Review from GameSpy

by: Peffy
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Date of publish: 26/10/2020 18:22 CET

The emperor Napoleon’s downfall was his overreaching ambitions, so it is ironic that Cossacks II: The Napoleonic Wars suffers from the complex named after France’s infamous leader. Where the original Cossacks was a straightforward and balanced RTS, this sequel attempts to take the series in a completely new direction; like the French invasion of Russia, it comes close, but in the end fails to meet with success.

Rather than merely trying to create just another RTS with slightly more advanced units, the developers at GSC Gameworld have transformed the gameplay, adding a strategic level that is reminiscent of the Imperialism or Total War series. The heart of the game is the “Battle for Europe” campaign mode, which is not unlike the “Conquer the World” mode of Rise of Nations, where you manage your territories via turn-based settings and then jump into more traditional real-time gameplay to resolve battles. As with other GSC Gameworld titles, the game’s focus remains on historical realism, and there is enough to satisfy even the most hard-core grognard.

Cossacks II features five major powers from the era including France, Russia, Austria, Britain, and Prussia, as well as Egypt, no doubt because of Bonaparte’s early campaigns to the Nile (although the Ottoman Empire would have been the more logical choice). Each of these nations will have its own military commanders from the era that you can play as, including the likes of Napoleon Bonaparte, Arthur Wellesley (later the Duke of Wellington) and Prussian King Frederich William III. As you gain experience in battle you’ll earn promotions and get the ability to command more men. In fact, you can’t even recruit more troops until you find yourself bloodied on the battlefield.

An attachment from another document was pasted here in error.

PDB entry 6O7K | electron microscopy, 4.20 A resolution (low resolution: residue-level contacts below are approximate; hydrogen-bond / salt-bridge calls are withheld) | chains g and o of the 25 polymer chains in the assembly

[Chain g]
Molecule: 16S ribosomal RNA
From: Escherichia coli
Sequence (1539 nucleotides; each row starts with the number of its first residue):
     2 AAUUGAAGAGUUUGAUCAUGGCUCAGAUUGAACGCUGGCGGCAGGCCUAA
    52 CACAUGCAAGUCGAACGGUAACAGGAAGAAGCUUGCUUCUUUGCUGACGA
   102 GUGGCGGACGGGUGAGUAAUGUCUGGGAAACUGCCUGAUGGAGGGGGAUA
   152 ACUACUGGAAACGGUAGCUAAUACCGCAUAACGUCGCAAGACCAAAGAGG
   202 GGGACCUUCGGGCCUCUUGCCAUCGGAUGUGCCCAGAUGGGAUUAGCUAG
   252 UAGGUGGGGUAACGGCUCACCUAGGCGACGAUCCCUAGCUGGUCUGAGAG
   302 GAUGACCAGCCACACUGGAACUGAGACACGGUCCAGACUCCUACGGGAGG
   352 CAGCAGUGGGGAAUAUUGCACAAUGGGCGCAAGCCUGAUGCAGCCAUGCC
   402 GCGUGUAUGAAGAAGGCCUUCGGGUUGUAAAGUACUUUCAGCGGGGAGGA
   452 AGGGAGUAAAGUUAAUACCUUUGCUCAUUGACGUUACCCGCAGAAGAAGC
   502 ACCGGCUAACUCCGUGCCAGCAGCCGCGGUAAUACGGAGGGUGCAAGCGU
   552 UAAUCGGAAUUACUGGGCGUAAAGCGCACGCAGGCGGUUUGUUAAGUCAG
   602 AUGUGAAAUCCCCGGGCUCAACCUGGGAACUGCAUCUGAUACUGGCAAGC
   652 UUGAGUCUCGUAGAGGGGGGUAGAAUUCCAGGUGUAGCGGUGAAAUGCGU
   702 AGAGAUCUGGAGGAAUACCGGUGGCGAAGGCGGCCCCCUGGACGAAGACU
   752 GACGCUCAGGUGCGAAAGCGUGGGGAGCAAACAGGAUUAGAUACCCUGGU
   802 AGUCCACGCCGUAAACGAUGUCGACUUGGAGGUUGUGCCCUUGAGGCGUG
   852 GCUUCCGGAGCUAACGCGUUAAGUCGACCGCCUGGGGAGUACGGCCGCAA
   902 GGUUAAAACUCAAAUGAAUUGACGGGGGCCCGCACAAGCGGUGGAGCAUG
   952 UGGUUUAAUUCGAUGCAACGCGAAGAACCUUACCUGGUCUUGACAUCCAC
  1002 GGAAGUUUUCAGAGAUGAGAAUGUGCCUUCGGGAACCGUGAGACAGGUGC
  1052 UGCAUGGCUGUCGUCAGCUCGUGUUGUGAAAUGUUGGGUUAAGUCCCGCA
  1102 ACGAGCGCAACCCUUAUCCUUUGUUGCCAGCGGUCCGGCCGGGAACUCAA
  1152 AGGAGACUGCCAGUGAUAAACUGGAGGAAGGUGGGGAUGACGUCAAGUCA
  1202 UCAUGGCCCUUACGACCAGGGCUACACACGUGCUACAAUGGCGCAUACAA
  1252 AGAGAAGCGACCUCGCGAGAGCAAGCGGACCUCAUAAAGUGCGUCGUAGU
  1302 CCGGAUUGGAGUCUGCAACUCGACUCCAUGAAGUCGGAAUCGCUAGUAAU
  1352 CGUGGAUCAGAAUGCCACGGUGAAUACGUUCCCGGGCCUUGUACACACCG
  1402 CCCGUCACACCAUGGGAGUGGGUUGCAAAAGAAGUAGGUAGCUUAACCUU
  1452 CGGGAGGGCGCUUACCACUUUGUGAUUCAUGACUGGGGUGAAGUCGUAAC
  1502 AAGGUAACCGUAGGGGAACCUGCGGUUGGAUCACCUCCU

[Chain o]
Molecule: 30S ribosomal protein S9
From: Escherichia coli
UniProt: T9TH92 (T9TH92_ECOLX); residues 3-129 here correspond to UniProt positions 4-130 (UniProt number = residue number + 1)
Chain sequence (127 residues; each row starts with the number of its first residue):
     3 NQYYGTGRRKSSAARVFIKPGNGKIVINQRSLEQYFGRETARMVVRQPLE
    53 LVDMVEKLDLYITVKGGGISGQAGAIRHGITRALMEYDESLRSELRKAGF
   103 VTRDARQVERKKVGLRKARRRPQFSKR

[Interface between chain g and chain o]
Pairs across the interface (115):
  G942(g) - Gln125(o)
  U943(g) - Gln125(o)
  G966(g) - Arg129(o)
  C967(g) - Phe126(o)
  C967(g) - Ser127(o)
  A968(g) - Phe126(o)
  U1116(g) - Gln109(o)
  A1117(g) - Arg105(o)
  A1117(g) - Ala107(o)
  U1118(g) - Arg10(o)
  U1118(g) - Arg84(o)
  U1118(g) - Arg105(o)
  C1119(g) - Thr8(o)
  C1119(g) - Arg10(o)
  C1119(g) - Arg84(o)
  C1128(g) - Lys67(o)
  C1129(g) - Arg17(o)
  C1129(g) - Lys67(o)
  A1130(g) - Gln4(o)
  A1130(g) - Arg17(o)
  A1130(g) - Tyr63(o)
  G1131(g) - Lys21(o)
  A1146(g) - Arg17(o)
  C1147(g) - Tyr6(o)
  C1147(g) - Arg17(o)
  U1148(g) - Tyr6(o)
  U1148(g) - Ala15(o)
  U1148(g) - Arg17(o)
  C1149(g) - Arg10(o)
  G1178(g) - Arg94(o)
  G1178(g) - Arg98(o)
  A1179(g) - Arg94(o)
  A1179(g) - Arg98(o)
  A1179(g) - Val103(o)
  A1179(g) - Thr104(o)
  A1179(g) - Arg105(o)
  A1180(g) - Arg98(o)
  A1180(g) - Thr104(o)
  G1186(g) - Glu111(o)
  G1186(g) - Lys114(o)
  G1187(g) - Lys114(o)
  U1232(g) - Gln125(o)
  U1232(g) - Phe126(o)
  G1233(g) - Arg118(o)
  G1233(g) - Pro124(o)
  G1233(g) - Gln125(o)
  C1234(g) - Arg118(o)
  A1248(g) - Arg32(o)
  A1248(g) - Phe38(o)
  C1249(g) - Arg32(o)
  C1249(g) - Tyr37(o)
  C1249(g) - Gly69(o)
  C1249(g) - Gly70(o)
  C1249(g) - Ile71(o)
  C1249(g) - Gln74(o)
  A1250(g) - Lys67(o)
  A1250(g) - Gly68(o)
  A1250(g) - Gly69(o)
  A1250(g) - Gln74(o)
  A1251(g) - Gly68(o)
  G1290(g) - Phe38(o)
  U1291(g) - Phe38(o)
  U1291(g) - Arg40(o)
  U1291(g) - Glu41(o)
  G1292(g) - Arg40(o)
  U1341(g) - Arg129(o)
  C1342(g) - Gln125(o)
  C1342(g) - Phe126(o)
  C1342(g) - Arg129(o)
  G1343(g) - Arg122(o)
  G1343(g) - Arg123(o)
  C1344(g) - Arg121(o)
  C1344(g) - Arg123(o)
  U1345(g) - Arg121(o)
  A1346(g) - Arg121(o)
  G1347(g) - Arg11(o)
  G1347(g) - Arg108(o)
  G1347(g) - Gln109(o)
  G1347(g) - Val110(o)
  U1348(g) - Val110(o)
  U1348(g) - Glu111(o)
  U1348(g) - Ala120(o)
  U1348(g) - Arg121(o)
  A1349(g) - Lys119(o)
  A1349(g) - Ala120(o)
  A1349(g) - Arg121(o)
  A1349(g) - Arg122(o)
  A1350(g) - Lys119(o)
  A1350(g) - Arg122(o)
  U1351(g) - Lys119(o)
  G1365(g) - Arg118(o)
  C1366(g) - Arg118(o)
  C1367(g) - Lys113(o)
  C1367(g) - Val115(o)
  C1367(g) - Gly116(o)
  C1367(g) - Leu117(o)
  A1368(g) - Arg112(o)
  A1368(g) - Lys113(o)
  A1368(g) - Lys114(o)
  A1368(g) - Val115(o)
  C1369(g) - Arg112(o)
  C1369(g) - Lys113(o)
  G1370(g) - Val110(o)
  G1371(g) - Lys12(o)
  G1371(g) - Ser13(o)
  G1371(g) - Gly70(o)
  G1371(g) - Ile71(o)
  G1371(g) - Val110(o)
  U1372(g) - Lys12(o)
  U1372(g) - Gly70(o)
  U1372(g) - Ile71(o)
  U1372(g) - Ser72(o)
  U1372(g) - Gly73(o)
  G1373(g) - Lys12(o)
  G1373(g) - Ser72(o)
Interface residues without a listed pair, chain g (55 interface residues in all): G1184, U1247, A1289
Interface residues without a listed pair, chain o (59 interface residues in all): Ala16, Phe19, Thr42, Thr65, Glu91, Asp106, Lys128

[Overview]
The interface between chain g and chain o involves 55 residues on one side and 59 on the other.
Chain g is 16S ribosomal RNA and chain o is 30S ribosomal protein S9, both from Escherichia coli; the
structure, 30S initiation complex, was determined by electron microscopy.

And talking about soldiers, the game has some serious variety, as the Napoleonic Wars were filled with diverse units dressed in quite colorful uniforms. Each nation has their own special unit types, such as the British highlanders and riflemen, but you can still your ranks with a variety of militias, musketeers, grenadiers, fusiliers, dragoons, and lancers. As a result, formations are a big part of the game, and keeping your men together is the key to success. This can be overwhelming to manage; although it can make for some especially colorful and engaging battles, it can add to some confusion as the scale makes it hard to tell the armies apart at a quick glance. Historically this is acceptable, but hurts the gameplay; British riflemen can be mistaken for the Prussian black uniforms or at times the French chasseurs’ colors.

In the end, trying to balance all these aspects together is even trickier than it sounds; as a result, Cossacks II is not an easy game to jump into, and can still remain all-too-challenging at times after overcoming the learning curve. Likewise, the mix of RTS and simplified turn-based gameplay in the European conquest campaign feels entirely out of place in a game so bent on historical accuracy. Unlike the Total War series, you’re practically forced to partake in the real-time battles — which can be especially tedious when you have numerous engagements to resolve. On the flip side, the historical battles that are included come off as mere “lite” versions of these epic engagements — these lack the detail they deserve and their inclusion adds little to the rest of the game. Sadly, because of the nature of the turn-based play, the campaign is single-player only.

Cossacks II isn’t entirely without merit, but in the end it just comes a bit short as turn-based game, with underwhelming historical battles and lacks the rich RTS experience of the original. After a few hours, you might be left with the feeling Napoleon had on his retreat from Moscow — so close, but in the end defeated.



Pros: Diverse units; impeccable detail; fantastic animations.

Cons: Overly complex RTS missions; underwhelming strategic interface; limited multiplayer options.


Written by Peter Suciu


Source: GameSpy [source link | archived site-1, archived site-2]

Original date of publish: 28.04.2005

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